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Gallery lobby hosts inspired menagerie of masks

Deven W. Carson chose to honor his favorite animal – the buffalo – and added a variety of accents including faux hair, copper and turquoise (and purposely chose to embellish only the right eye for added intrigue).
Deven W. Carson chose to honor his favorite animal – the buffalo – and added a variety of accents including faux hair, copper and turquoise (and purposely chose to embellish only the right eye for added intrigue).
A barn owl offered inspiration to Ryan D. Beck, a building automation engineering technology student from Port Matilda. Instead of cutting out a big knot in the wood block he was carving, he opted to add a unique "branch" element to his artwork.
A barn owl offered inspiration to Ryan D. Beck, a building automation engineering technology student from Port Matilda. Instead of cutting out a big knot in the wood block he was carving, he opted to add a unique “branch” element to his artwork.
Artistic expression comes in all shapes and styles.
Artistic expression comes in all shapes and styles.
An African goddess adorned with copper and a natural beauty mark was crafted by Skyla E. Feerrar, a graphic design student from Avis.
An African goddess adorned with copper and a natural beauty mark was crafted by Skyla E. Feerrar, a graphic design student from Avis.
Jutting from the wall at an eye-catching distance is a "primal multi-animal" creation (at top) by Scott R. Martin, of Blue Bell, enrolled in residential construction technology and management. Vincent A. Travascio's crescent moon offers another unique dimensional piece.
Jutting from the wall at an eye-catching distance is a “primal multi-animal” creation (at top) by Scott R. Martin, of Blue Bell, enrolled in residential construction technology and management. Vincent A. Travascio’s crescent moon offers another unique dimensional piece.

A variety of creative creatures has gathered in the lobby of The Gallery at Penn College – and the campus community is invited to view the inventive offerings.

Crafted by students in two Spring 2021 classes of Wood Sculpture (ART142), 25 wood masks are on display. The masks are made from a block of pine wood and were carved by hand with gouges, mallets and rasps.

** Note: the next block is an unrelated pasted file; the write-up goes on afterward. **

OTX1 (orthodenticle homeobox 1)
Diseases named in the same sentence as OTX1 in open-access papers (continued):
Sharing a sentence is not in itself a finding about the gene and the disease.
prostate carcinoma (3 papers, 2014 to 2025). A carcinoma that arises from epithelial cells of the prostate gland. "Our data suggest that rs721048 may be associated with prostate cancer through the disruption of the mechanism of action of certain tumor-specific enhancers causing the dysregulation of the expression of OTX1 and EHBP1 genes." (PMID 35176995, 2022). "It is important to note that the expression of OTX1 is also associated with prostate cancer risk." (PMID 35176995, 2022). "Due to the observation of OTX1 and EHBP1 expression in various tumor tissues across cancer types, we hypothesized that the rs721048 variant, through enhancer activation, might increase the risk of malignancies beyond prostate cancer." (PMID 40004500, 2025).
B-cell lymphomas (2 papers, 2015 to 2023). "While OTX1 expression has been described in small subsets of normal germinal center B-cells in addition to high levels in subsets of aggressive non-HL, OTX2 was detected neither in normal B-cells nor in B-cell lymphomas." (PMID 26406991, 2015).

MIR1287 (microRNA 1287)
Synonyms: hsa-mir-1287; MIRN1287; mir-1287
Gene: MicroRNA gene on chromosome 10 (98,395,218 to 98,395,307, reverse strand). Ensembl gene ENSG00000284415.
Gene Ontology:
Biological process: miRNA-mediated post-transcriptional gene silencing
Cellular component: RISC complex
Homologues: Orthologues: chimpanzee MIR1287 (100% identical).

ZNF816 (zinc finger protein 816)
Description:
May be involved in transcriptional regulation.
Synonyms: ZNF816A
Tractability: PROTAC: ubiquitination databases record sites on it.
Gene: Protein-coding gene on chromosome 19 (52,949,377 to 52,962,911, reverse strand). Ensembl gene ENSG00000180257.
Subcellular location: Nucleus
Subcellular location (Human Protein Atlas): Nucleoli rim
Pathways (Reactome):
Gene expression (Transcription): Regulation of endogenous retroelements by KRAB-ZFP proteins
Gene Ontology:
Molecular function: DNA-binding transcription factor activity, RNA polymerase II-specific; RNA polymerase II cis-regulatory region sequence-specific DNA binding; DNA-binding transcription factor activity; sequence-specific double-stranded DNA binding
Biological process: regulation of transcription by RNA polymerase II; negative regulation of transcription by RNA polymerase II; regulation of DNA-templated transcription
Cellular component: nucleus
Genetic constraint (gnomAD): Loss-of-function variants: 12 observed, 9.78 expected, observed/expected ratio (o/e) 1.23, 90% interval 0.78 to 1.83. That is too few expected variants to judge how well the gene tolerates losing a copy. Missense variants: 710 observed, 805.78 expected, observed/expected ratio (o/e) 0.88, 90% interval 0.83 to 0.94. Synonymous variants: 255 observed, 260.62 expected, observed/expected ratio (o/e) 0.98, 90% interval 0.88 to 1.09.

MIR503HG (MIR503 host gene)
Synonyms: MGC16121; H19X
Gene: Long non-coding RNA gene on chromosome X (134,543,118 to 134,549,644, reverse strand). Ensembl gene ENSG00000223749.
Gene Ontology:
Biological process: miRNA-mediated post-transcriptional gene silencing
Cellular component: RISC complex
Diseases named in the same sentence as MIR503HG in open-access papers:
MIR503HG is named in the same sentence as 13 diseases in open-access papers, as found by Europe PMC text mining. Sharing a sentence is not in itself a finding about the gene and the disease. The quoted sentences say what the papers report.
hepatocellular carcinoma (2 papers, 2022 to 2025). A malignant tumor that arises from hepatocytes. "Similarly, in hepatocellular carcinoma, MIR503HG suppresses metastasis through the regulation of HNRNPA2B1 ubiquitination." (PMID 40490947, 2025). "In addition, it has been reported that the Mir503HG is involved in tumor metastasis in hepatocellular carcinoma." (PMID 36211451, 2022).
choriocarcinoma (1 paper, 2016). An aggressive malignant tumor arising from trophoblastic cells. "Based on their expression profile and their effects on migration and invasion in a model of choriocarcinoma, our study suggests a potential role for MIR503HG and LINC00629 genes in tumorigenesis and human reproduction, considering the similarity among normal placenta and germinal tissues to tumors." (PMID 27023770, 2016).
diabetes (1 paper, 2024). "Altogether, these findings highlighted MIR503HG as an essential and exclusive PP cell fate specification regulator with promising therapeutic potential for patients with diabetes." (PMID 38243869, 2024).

Students took inspiration from African masks and were required to utilize basic design principles such as repetition, variation and negative space. Instructor David A. Stabley encouraged them to enhance the uniqueness of their pieces by incorporating color, texture and mixed-media additions.

“I like art in general, but I never did anything like this before,” said Deven W. Carson, a welding and fabrication engineering technology student from State College. “It’s cool to get out of my element and do something I’m less experienced in. It’s fun!” For Vincent A. Travascio, a building automation technology student from Wildwood, New Jersey, “This is just something else to do, working with my hands; it comes naturally to me.”

The lobby exhibit is available for viewing during regular gallery hours – 2 to 8 p.m. Mondays, Tuesdays and Thursdays, and 10 a.m. to 4 p.m. Wednesdays and Fridays – and will be on display through May 7. (There is currently no exhibit in the gallery, however “Not a Breath of Wind,” an exhibit of kinetic sculptures by John Powers is available at the gallery website. Graphic Design 2021, the annual portfolio exhibition of graduating graphic design students, will run April 26 through May 7 in the gallery.)

The Gallery at Penn College is on the third floor of the Madigan Library and accessible via the building’s front elevator or stairs.

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